In the project’s next phase, Kelsey Miller, Oregon Sea Grant’s new Newport-based Fisheries Extension faculty research assistant, is helping Kincl and her colleagues set up focus groups of fishermen along the Oregon coast and conduct fishing crew surveys to find out more about how they get hurt on the job and what they are doing  to prevent injuries.

By the end of the project, researchers hope to come up with and test interventions that could help reduce injuries among crab fishermen.

“We want to identify some things that might work, but we don’t want to tell them what to do,” Kincl said. “We want to let them decide what would be most helpful.”

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Knauss Fellowship Webinar coming this Friday

Interested in applying for the Dean John A. Knauss Marine Policy Fellowship? Attend Oregon Sea Grant’s Knauss Fellowship Informational Webinar this Friday, Jan. 8 at 10:00 AM. For more details, please register for the webinar by emailing Mary Pleasant by Wednesday, January 6th.

Applications due: Feb. 12, 2016.

The Knauss Fellowship Program provides a unique educational experience to graduate students in fields related to marine or Great Lakes studies. The program matches highly qualified graduate students with hosts in the legislative branch, the executive branch, or appropriate associations and institutions located in the Washington, D.C. area. Recipients spend one year working on substantive national policy issues related to marine issues; a stipend is provided.

The Fellowship is open to any student who, as of the application deadline, is in a graduate or professional program in a marine or aquatic-related field at an institution of higher education in the United States. Applications are submitted through state Sea Grant programs (students need not reside in Oregon to submit their applications through Oregon Sea Grant.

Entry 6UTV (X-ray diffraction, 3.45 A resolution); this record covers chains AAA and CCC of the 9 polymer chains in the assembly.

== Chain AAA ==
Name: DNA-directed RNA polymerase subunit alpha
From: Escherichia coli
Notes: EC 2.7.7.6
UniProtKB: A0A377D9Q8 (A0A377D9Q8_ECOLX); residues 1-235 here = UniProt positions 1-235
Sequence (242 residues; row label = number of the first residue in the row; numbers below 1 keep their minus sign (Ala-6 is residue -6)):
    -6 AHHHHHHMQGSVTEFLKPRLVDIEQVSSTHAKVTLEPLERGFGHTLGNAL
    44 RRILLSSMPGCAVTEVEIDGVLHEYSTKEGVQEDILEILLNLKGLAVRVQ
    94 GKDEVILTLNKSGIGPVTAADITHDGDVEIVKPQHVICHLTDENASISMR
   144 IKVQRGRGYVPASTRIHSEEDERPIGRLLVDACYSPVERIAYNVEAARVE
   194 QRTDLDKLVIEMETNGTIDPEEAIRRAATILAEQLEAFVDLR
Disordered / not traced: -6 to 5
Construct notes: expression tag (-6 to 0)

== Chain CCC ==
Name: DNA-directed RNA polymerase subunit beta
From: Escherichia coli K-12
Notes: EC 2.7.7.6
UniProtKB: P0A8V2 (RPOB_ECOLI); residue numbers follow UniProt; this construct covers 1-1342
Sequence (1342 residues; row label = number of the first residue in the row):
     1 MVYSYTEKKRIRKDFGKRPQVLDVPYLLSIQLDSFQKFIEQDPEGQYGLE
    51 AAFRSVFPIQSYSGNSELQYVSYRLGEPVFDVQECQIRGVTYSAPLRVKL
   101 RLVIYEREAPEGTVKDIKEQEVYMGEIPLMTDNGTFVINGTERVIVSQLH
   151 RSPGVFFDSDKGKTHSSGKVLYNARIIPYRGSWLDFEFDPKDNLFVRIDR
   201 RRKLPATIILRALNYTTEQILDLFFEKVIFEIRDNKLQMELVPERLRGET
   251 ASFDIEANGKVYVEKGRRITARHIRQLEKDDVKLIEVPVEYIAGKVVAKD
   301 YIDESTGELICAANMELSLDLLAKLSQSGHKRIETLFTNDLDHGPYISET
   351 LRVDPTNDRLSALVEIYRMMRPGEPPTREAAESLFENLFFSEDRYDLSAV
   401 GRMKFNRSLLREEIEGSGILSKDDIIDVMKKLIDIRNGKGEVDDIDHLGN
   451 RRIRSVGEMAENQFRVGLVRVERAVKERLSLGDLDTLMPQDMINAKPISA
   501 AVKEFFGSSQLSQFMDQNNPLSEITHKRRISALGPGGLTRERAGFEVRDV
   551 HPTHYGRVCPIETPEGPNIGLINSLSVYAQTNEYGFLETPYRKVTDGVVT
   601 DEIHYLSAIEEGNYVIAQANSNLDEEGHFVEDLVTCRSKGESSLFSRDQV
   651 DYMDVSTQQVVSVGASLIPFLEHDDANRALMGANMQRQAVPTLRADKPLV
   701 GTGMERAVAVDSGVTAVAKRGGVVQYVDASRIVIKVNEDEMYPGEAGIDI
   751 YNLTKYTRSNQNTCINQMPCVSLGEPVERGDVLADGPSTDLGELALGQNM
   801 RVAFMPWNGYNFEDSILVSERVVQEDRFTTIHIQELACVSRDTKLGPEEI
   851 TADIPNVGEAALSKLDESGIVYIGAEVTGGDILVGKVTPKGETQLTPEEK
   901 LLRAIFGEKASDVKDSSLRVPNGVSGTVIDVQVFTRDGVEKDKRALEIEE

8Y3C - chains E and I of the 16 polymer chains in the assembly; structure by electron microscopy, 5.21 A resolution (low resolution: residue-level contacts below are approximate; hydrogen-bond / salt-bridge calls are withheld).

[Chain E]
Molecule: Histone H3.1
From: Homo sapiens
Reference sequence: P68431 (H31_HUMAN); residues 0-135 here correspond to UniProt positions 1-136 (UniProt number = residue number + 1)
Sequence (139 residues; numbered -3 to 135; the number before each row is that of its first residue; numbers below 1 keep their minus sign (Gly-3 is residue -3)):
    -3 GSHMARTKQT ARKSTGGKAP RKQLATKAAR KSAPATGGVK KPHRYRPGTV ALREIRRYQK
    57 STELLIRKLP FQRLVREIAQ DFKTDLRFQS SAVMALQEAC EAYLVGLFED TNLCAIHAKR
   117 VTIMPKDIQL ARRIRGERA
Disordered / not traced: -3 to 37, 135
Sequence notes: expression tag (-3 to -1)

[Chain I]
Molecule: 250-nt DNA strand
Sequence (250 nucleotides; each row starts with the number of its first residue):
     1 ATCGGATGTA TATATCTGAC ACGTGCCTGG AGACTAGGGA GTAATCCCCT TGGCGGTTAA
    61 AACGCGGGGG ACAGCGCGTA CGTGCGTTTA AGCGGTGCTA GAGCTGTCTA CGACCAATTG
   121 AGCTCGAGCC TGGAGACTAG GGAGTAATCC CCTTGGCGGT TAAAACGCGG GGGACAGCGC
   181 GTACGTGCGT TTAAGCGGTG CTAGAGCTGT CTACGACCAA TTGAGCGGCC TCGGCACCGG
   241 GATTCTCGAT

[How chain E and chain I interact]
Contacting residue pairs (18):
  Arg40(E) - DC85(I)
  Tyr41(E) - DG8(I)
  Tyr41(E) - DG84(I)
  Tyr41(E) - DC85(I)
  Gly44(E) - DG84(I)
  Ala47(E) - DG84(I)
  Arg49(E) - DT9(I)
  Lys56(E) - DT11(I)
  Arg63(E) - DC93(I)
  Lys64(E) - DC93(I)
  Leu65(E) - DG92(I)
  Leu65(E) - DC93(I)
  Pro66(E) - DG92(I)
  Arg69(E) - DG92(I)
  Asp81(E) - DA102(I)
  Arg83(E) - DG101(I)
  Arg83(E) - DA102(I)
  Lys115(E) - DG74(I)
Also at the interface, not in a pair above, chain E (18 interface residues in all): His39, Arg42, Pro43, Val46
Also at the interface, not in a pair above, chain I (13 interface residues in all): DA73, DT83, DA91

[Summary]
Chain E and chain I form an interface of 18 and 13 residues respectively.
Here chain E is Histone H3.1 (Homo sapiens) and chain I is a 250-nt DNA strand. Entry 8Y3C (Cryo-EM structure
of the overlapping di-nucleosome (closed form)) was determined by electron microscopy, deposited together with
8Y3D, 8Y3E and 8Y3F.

Shark Day at the Visitor Center!

Oregon Sea Grant public educator Bill Hanshumaker answers young visitors' questions before starting to necropsy a salmon shark during HMSC Visitor Center's 2010 Shark Day

Oregon Sea Grant public educator Bill Hanshumaker answers young visitors’ questions before starting to necropsy a salmon shark during HMSC Visitor Center’s 2011 Shark Day

NEWPORT – The Visitor Center at OSU’s Hatfield Marine Science Center celebrates its annual Shark Day on Saturday, Jan. 9, with family activities, films and exhibits about sharks and their fascinating lives.

The event runs from 10 a.m. to 4 p.m., and features comparative necropsy of two species of shark commonly found off the Oregon coast – a blue shark (Prionace glauca) and a Pacific sleeper shark (Somniosus pacificus). Oregon Sea Grant’s Dr. Bill Hanshumaker, chief scientist for the visitor center, will dissect the sharks and talk about their biological and behavioral similarities and differences. The necropsy starts at 1:30 pm.

There is no charge to enter the Visitor Center, but donations toward the public marine education programs Oregon Sea Grant offers there  there are encouraged.

Learn more: